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What is ‘No Fault’ divorce? And does it actually exist?!

The basis of the current divorce law:

Currently, in order to get a divorce in England and Wales, you need to show that your marriage has irretrievably broken down. This is the only ground for divorce and is demonstrated by using one of the following 5 facts: 

  1. That one party to the marriage has committed adultery and the other finds it intolerable to live with them.
  2. That one party has behaved in such a way that the other cannot reasonably be expected to live with that spouse.
  3. That one party has deserted the other for a continuous period of at least two years. 
  4. That both parties to the marriage have lived apart for a continuous period of at least two years and both consent to the divorce.
  5. That both parties have lived apart for a continuous period of at least five years (no consent required). 

However, the Divorce, Dissolution and Separation Act 2020 aims to reform the area of divorce law, which includes the introduction of no fault divorce. Therefore, from April 6th 2022 couples can divorce without the need to blame each other for the breakdown of the relationship.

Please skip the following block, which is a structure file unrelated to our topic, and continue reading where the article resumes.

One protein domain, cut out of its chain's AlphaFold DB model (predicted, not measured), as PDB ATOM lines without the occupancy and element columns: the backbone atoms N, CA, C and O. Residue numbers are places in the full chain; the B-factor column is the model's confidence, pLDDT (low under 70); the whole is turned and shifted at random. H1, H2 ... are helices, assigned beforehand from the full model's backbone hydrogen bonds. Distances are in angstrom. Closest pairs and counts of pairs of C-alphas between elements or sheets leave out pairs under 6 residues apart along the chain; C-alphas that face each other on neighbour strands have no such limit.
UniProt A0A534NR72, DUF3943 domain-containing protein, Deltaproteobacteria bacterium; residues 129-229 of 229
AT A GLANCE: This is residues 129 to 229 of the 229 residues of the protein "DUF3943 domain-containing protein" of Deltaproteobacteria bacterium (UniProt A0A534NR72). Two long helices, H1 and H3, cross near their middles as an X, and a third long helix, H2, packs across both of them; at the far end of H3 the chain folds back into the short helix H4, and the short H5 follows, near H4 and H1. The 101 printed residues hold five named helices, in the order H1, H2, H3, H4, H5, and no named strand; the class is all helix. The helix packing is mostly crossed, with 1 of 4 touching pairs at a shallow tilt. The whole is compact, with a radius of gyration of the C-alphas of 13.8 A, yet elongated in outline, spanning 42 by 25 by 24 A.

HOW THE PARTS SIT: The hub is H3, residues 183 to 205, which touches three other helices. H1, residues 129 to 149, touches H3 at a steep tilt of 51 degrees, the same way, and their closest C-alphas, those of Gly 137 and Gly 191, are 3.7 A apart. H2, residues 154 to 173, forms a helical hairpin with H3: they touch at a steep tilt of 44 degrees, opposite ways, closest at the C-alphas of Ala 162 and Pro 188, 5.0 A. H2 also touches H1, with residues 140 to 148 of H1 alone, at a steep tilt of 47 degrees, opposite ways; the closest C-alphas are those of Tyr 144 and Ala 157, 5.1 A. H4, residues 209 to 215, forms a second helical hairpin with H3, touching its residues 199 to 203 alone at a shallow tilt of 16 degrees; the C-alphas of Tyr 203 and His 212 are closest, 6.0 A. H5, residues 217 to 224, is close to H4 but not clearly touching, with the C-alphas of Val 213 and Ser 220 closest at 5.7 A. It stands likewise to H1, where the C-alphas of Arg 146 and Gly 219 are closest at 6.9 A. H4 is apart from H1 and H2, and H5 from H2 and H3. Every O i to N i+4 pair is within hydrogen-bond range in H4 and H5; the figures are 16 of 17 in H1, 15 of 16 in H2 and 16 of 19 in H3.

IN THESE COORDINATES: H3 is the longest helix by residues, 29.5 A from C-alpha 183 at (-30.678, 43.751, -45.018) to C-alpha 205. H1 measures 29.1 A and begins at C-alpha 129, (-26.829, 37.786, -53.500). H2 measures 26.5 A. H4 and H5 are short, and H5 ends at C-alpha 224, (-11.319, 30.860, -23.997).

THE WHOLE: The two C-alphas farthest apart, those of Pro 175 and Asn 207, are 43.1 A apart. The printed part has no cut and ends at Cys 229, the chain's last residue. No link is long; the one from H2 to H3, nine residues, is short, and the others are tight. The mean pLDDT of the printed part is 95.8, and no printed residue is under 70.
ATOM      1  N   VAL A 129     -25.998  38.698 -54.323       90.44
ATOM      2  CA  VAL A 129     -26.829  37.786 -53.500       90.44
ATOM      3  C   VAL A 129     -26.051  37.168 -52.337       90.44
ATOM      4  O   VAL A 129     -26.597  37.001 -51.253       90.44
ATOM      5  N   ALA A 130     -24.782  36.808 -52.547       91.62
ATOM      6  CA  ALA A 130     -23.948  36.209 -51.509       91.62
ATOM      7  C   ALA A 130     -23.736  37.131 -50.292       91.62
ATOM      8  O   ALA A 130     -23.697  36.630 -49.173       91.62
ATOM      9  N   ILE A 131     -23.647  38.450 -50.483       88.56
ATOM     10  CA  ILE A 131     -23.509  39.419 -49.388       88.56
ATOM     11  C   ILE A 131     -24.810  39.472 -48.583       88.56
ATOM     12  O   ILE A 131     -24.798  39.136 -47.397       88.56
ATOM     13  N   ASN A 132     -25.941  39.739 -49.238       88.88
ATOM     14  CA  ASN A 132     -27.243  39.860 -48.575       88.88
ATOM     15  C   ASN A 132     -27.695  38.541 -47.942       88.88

So yes, no fault divorce does now exist, but it has not yet come into effect. 

What will change? 

Under the new law, the facts set out above will be replaced and instead one or both of the parties need only provide a simple statement which states that the marriage has irretrievably broken down. No further explanation or evidence is required, and parties do not need to raise allegations of adultery, desertion or bad behaviour in order to get a divorce. 

Further, the option to ‘defend’ or contest a divorce petition, is essentially removed (other than for jurisdictional, validity or fraud reasons) as the statement of irretrievable breakdown will be taken as conclusive proof that the marriage or civil partnership has indeed broken down.